Winners of the EESC Design Eleven Competition - Ageless Design

Winners of the EESC Design Eleven Competition: Ageless Design

The second edition of the EESC Design Eleven competition is ready to reward the best innovative and sustainable design project and packaging. Exhibition featuring winning prototypes will open on September 21, 2011.

Design students and designers in all 27 EU Member States and European designers living abroad, were asked to focus on an important issue: "Intergenerational solidarity in times of an ageing population," by creating innovative and pertinent solutions in terms of "ageless design," through a process of participative design (final users taking part in the design process) and/or co-design (cross-generation team-building - young and elder designers collaborations).


1st Prize - Keep Cool
Vincent Gerkens, Brussels, Belgium
Keep Cool is a symbol for re-innovation. It provides a vernacular solution reconnecting the past and the present and inviting to reflect the environmental, cultural and historical context in which it exists. It is sustainable and ageless in design and material.

"By proposing this project, we want to defend the message that everybody can participate in the protection of the environment by using natural conditions. The main aim is to reduce the use of the fridge, to find an alternative without replacing it. With this product we intend to adapt the use of electrical domestics and have lower energy consumption."

The terracotta pot is a familiar object, for younger and older. This archetypal form is known by everybody, it is not a temporary trend, it is timeless.

KeepCool is low tech, not dependent on a technology which will be obsolete in a few years. It is made of ecological and recyclable materials. This product won't grow old and be replaced in some months by another technology, a new process.

2nd Prize - ORTOgether
Francesco di Luzio, Giulia Bartolucci, Sonia Fornea, Rome, Italy
This product reflects a process and a sustainable way of living. ORTOgether goes beyond planting flowers as it means creating and arranging your own garden in a social context. It promotes sharing, learning and intergenerational dialogue in a family environment.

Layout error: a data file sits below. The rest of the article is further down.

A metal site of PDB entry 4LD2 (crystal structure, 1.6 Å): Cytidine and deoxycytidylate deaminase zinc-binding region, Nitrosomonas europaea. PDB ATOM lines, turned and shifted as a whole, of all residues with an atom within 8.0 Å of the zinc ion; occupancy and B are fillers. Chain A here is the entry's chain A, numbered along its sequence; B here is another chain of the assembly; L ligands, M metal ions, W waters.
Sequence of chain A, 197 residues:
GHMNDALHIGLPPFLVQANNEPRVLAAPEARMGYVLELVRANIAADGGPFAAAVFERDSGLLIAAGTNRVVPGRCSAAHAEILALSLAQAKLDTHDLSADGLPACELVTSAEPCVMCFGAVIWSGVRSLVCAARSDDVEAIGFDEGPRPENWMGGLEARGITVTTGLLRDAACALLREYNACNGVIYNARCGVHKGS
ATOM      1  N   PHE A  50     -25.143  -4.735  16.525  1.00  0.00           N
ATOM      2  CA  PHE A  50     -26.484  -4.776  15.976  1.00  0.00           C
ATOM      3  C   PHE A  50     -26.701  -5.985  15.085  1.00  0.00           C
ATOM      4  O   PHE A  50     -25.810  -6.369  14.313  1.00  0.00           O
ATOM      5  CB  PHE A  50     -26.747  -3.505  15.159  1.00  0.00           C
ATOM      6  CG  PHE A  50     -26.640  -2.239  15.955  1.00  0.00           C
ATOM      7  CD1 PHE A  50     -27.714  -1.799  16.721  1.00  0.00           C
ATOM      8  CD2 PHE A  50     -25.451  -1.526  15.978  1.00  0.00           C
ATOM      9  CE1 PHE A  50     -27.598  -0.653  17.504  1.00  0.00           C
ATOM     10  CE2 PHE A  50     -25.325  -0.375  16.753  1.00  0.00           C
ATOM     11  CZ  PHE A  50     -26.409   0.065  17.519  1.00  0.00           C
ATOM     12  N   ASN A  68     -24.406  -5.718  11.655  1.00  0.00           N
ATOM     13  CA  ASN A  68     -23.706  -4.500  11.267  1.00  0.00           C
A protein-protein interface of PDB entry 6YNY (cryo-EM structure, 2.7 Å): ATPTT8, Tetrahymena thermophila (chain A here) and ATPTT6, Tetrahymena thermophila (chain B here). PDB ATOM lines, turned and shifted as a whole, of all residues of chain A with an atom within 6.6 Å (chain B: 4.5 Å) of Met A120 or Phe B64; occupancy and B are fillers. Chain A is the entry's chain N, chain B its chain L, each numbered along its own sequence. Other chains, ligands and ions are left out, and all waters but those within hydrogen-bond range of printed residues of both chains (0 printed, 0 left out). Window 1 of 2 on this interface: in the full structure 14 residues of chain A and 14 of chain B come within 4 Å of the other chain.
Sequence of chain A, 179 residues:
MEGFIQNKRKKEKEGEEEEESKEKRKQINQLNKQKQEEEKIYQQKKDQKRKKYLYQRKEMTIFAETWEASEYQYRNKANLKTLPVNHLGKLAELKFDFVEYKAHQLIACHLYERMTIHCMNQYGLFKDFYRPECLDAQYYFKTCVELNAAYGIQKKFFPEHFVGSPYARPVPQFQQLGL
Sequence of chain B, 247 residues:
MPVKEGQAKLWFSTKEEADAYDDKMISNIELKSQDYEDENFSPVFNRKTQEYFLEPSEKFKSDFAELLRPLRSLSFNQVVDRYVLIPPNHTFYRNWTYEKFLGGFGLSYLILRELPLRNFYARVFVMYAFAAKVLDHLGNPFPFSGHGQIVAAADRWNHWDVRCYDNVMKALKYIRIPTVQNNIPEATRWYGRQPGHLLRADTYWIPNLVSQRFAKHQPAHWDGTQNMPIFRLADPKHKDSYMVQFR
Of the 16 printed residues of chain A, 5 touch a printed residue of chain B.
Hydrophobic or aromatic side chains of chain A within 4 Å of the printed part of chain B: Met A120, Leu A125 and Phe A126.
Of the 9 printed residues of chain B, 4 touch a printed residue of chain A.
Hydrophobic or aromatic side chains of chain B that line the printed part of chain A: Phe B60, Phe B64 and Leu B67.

Elderly people are experienced in cultivation of the land even if most of them - with the advance of the old age - are not able to do it again. Nowadays, new generations need a healthier life than the past and they desire to live close to the nature.

Farming could be a funny game for kids. Old people experiences - combined with energy and the guys' desire to learn all about it - lay the foundations to find another healthier way of life. The vegetable garden/kitchen garden could become a comic relief in which you can spend some time with the whole family, even with the children.

The material used to create the container is jute, which is a natural fibre extracted by the Corchorus plant and in fact, it is denominated as Corcoro. It is 100 % biodegradable and for that reason, it is compatible with the demands of the European Commission.

3rd Prize - Darning Pear
Mari Korgesaar, Liina Tiidor, Tartu, Estonia

It has a clear and intergenerational message of re-using things. It is a stimulating gift promoting repairing instead of throwing away. In this way it stands for going back to traditions and old skills and relates all generations.

With the "Darning pear" people should be reminded to the old tradition of mending clothes, one component of economical lifestyle. Darning pear is meant for repairing socks, but it can be used for other similar purposes.

Made from woodwork leftover, natural materials. The value of this product is stable in time.